The following example illustrates how you might define a model on an existing table. In this example, you're using the employees table from HR, defining model fields only on selected fields of the table. Open up and edit the models.py file in the myproj/myapp directory, adding the employees class, as follows:

from django.db import models


# Create your models here.
                 
class employees(models.Model):
    employee_id = models.IntegerField(primary_key=True)
    first_name = models.CharField(max_length=20, null = True)
    last_name = models.CharField(max_length=25)
    email = models.CharField(max_length=25)
    class Meta:
         db_table = "employees"


Note the use of some model field options here. By setting primary_key = True, you explicitly specify that the field is the primary key for the model. The max_length argument is required for the CharField, which is a string field. The optional null argument, if set to True, tells Django to save empty values as NULL to the database. By default, it is set to False. To see the entire list of the field options and field types, you can refer to the Model field reference page in the Django  documentation.

Another interesting thing to note in the above example is the use of class Meta, through which you can give metadata options to your model. In this particular example, you use the db_table option to explicitly specify the name of the table to which the model is to map. The fact is that Django by default assumes that the name of a table is composed of the name of the model class and the application name, separated by the underscore (_) symbol. So, in this particular example, Django would look for a table named myapp_employees. Of course, the db_table is not the only option you can use with the model's internal class Meta. You can look at the list of available Meta options on the Model Meta options page in the Django documentation.

The example discussed here is simple in that it shows mapping to a single database table. In practice, however, you often have to deal with a collection of underlying database tables related to each other through foreign key constraints. To address this problem, Django offers the ForeignKey field type that lets you define model fields representing a many-to-one relationship.

Fortunately, the HR demonstration schema just contains a set of tables related to each other through foreign key constraints. You might choose, for example, the departments table whose manager_id field is a foreign key to employee_id in the employees table, and define the following model (add it into the models.py file):

class departments(models.Model):
    department_id = models.IntegerField(primary_key=True)
    department_name = models.CharField(max_length=30)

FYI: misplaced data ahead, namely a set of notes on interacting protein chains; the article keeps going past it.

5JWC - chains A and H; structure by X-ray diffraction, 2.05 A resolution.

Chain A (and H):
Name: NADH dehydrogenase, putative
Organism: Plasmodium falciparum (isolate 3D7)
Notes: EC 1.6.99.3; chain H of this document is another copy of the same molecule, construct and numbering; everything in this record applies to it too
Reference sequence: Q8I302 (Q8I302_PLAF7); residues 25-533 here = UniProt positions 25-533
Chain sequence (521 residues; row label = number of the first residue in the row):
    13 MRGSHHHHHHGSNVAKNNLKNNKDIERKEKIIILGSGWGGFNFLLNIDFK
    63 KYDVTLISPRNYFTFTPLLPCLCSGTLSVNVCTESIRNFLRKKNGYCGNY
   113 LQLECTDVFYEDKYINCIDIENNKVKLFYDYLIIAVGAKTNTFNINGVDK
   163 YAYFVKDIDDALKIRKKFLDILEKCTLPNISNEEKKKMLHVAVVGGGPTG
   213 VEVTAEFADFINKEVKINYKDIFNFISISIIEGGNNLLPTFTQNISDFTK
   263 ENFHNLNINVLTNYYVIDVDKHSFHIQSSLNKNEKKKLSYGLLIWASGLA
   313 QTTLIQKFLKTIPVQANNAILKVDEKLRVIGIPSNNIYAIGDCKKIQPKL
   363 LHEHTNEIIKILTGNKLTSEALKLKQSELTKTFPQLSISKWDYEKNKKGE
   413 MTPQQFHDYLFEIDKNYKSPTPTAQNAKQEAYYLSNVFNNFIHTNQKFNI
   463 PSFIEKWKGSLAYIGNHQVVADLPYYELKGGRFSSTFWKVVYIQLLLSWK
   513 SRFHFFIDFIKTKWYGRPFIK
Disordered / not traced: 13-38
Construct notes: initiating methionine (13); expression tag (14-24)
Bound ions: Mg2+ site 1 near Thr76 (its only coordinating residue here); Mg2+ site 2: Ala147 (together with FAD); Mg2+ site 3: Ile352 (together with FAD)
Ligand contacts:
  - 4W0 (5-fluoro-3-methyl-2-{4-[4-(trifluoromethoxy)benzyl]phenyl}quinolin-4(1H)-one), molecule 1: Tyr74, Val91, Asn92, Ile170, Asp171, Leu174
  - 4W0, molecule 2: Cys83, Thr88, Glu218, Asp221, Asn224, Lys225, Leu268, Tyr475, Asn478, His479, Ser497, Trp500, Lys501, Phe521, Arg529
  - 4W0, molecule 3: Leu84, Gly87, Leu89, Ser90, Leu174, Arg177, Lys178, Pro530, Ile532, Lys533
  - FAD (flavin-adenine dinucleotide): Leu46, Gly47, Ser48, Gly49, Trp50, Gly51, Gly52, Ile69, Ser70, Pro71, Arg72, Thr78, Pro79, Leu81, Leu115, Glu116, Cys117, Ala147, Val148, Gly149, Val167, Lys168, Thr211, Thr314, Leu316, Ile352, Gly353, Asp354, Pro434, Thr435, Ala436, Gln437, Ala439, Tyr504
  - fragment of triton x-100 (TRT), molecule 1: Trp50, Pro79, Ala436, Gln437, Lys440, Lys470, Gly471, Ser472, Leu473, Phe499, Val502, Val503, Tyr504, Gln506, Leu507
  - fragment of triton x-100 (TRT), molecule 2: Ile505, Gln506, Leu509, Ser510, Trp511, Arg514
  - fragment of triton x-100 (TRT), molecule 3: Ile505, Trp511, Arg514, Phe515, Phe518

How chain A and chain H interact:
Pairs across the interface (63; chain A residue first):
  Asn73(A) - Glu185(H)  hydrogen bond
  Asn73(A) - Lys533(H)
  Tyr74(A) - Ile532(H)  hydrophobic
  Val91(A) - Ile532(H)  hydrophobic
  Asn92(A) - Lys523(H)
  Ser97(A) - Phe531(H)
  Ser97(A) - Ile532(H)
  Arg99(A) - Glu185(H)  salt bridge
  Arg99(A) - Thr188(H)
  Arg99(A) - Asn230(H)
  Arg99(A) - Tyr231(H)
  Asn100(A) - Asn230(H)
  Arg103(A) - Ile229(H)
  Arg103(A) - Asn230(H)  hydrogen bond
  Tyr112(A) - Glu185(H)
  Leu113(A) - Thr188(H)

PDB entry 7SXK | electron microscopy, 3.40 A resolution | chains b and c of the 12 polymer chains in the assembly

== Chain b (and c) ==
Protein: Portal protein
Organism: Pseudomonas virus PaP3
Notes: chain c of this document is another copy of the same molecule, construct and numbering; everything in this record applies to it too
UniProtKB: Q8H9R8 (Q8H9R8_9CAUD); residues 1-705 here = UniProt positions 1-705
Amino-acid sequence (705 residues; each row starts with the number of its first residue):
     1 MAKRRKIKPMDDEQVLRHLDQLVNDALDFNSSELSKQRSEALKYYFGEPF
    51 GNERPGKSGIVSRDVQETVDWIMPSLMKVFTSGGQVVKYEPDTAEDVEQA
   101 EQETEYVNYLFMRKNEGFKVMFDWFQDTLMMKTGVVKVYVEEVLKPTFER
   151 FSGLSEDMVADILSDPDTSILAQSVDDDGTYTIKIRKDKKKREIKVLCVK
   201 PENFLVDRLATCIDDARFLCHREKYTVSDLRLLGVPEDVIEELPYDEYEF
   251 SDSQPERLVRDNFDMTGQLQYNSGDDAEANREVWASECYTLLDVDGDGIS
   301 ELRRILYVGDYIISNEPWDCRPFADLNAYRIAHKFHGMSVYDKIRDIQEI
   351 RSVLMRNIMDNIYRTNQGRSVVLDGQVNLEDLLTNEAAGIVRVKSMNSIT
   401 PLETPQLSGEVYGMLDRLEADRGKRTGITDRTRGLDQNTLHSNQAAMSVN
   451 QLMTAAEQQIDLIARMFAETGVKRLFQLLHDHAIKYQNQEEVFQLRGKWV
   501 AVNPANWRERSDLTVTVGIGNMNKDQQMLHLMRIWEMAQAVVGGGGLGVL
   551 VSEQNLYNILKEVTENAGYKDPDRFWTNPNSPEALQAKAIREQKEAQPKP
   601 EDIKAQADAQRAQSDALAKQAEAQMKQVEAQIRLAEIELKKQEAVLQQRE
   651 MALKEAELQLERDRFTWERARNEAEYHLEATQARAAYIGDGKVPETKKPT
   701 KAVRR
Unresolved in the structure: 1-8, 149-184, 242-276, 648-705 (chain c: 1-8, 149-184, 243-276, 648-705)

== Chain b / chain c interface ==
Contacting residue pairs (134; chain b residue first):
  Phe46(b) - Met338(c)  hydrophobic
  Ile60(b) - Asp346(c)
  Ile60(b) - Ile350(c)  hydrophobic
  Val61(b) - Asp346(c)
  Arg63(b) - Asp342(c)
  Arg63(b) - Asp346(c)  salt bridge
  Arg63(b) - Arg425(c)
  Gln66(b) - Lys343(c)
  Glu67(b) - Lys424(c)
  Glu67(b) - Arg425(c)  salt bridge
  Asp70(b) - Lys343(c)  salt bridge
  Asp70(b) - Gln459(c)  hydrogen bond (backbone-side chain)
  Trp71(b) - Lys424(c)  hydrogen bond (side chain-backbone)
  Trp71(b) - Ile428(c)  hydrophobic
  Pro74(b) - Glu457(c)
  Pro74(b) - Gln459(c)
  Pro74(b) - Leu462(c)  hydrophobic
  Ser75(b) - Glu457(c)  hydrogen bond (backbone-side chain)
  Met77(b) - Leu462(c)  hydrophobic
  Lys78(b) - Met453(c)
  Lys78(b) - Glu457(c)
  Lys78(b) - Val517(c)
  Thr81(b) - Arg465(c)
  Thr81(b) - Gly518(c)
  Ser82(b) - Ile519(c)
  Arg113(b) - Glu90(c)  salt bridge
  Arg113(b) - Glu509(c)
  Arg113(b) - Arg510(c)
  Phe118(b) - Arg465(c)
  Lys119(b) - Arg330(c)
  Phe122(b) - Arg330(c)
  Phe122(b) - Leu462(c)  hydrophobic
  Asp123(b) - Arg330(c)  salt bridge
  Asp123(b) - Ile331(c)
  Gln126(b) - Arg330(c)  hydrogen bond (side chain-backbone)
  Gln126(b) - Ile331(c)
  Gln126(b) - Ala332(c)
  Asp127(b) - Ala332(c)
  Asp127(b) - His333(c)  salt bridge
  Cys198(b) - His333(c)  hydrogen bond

manager = models.ForeignKey(employees, null = True)
    class Meta:
         db_table = "departments"


Looking at the above model definition, you might notice that it uses the name manager for the foreign key model field instead of manager_id actually used in the departments table. The fact is, the manager field used in the model refers to the corresponding employees object rather than the employee_id field of that object. Django implicitly appends _id to the foreign key field name when it comes to referring to the corresponding column in the underlying table. In some cases, though, a foreign key field in the table may have a name that doesn't hold _id at the end. If that is the case, you can explicitly specify the table column name, using the db_column argument of the foreign key model field. Although there is no need to do it in this particular example, you could use the following syntax to explicitly specify the name of the foreign key column in the departments table:

manager = models.ForeignKey(employees, db_column = 'manager_id', null = True)


Aside from many-to-one relationships defined with ForeignKey as discussed above, Django supports one-to-one and many-to-many relationships, which you can define in models with the OneToOneField and ManyToManyField fields respectively.

Using Database-abstraction API

Once you've finished building the models, you're ready to move on and build views in which those models will be utilized. This is where you can use Django database-abstraction API to create, retrieve, update and delete Python objects (models) mapped to the objects in the underlying database.

Let's create a simple view that will derive data from the employees and departments database tables, with the help of the models created in the preceding section. In the myproj/myapp directory, open the views.py file and edit it as follows:

# Create your views here.


from django.template import Context, loader
from django.http import HttpResponse
from myproj.myapp.models import employees, departments


def index(request):
    department_list = departments.objects.exclude(manager__employee_id__exact = None).order_by('manager__employee_id')
    tmpl = loader.get_template("index.html")
    cont = Context({'departments': department_list})
    return HttpResponse(tmpl.render(cont))